Symptoms & Causes of Dumping Syndrome

What are the symptoms of dumping syndrome?

The symptoms of early and late dumping syndrome are different. Symptoms may vary from person to person.

Early dumping syndrome

Symptoms of early dumping syndrome occur within 30 minutes after you eat a meal. You may have digestive symptoms, such as

Other symptoms of early dumping syndrome may include

  • feeling light-headed or fainting
  • feeling tired or needing to lie down
  • flushing, or reddening of your face, neck, or upper chest
  • having a fast or irregular heartbeat
  • headache
  • sweating

Woman lying on sofa, holding her stomach.Symptoms of early dumping syndrome may include pain in your abdomen and feeling tired or needing to lie down.

Late dumping syndrome

Symptoms of late dumping syndrome occur 1 to 3 hours after you eat a meal. The symptoms of late dumping syndrome are caused by low blood glucose, also called low blood sugar or hypoglycemia. Symptoms of late dumping syndrome may include

  • feeling light-headed or fainting
  • feeling shaky or jittery
  • feeling tired
  • having a fast or irregular heartbeat
  • trouble concentrating
  • sweating
  • weakness

What causes dumping syndrome?

Rapid gastric emptying, a condition in which food moves too quickly from your stomach to your duodenum, causes dumping syndrome.

Your digestive tract makes and releases hormones that control how your digestive system works. When food moves too quickly from your stomach to your duodenum, your digestive tract releases more hormones than normal. Fluid also moves from your blood stream into your small intestine. Experts think that the excess hormones and movement of fluid into your small intestine cause the symptoms of early dumping syndrome.

Experts also think that these excess hormones may cause your pancreas to produce too much insulin. Too much insulin can lead to low blood glucose 1 to 3 hours after a meal, causing the symptoms of late dumping syndrome.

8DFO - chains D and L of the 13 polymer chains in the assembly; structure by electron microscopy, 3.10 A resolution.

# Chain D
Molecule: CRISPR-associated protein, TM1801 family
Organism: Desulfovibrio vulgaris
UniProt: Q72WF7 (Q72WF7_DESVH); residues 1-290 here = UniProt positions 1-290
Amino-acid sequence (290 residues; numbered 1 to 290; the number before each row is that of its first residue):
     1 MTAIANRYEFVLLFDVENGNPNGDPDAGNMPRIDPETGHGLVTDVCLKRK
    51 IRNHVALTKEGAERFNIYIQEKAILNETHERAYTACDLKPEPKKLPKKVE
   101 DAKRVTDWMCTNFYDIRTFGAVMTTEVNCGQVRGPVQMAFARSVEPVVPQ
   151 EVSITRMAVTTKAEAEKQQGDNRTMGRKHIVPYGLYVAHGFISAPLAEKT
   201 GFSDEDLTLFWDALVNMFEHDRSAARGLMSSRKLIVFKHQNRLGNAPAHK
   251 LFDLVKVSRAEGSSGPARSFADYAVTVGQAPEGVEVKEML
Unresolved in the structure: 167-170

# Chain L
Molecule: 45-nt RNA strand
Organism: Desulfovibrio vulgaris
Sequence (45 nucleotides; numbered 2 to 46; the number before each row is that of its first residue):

Causes of rapid gastric emptying

The most common cause of rapid gastric emptying and dumping syndrome is surgery of the stomach or esophagus. Types of surgery that may lead to dumping syndrome include

  • bariatric surgery, such as gastric bypass surgery and gastric sleeve surgery. These operations help people lose weight.
  • esophagectomy, which is surgery to remove part of the esophagus. Doctors use this surgery to treat problems of the esophagus, such as esophageal cancer and Barrett’s esophagus.
  • fundoplication, which is surgery to sew the top of the stomach around the esophagus. Doctors use this surgery to treat gastroesophageal reflux disease and hiatal hernia.
  • gastrectomy, which is surgery to remove all or part of the stomach. Doctors use this surgery to treat stomach cancer and peptic ulcers.
  • vagotomy, which is surgery to cut the vagus nerve in the stomach so that the stomach makes less acid. Doctors use this surgery to treat peptic ulcers.

Rapid gastric emptying sometimes occurs in people who have not had stomach surgery. For example, rapid gastric emptying may occur in people who have

In some cases, a person has rapid gastric emptying and dumping syndrome but the cause is unknown.

January 2019
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This content is provided as a service of the National Institute of Diabetes and Digestive and Kidney Diseases (NIDDK), part of the National Institutes of Health. The NIDDK translates and disseminates research findings through its clearinghouses and education programs to increase knowledge and understanding about health and disease among patients, health professionals, and the public. Content produced by the NIDDK is carefully reviewed by NIDDK scientists and other experts.